Thesis

Resistance to neocolonialism through traditional and evolving literature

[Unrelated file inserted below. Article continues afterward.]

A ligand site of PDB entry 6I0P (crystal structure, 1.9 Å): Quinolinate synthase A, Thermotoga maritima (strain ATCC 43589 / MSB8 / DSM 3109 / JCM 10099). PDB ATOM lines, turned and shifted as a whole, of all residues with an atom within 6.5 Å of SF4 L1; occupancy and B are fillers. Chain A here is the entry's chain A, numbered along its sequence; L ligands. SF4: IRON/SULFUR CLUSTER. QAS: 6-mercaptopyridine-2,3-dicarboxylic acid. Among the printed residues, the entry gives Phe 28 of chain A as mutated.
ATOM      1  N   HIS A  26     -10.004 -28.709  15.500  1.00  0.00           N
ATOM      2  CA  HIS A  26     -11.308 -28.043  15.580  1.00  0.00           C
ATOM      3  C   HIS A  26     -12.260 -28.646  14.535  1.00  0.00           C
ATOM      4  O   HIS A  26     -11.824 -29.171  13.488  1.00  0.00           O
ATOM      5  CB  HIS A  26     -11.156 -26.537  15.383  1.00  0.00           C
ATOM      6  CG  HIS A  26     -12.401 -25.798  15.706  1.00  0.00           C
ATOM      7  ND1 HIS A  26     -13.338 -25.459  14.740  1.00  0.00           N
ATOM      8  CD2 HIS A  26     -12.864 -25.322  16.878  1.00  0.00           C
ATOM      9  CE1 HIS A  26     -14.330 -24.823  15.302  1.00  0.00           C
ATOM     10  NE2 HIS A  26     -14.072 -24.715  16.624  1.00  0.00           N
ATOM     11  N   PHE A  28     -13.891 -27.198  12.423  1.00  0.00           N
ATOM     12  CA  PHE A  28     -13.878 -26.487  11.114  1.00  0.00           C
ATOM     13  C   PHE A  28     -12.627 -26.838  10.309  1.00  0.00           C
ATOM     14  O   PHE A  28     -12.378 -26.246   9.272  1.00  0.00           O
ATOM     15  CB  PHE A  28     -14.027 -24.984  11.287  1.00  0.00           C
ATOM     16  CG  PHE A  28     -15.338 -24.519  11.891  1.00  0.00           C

This work describes some of the ways in which postcolonial literature is evolving in order to escape censorship by, to identify, and to resist neocolonial forces, very similar in effect to older colonial forces, which are damaging indigenous cultures, the global environment, and democratic values. The work of Ngugi Wa Thiong'o is used to frame the issue of Western capitalism in postcolonial third world countries. Several postcolonial scholars and anti-colonial activists are cited to clarify the economic nature of neocolonialism. Economists are cited to show the utter ruin of third world countries by debt burden in the aftermath of "structural adjustment," "financial aid" and "free trade" schemes. Activists who have published a wealth of accounts of brutality and exploitation of poor populations by respected names in the corporate world, contrasting with utopian advertisement campaigns, are analyzed in contrast to the economic literature and neocolonial fiction. Through an inspection of these texts, issues such as the undermining of national sovereignty and the dismantling of national culture are defined as mechanisms fundamental within the infrastructure of imperialism, both in colonial and neocolonial projects. New forms of resistance and activism that utilize the internet are discussed, and an argument is made for "consumer sovereignty" whereby first world consumers can take advantage of the World Wide Web and the revolution in communications and technology to shape the future of neocolonialistic corporate policy, the predominant influence in the world today, which is otherwise governed only by greed and competitive strategy.

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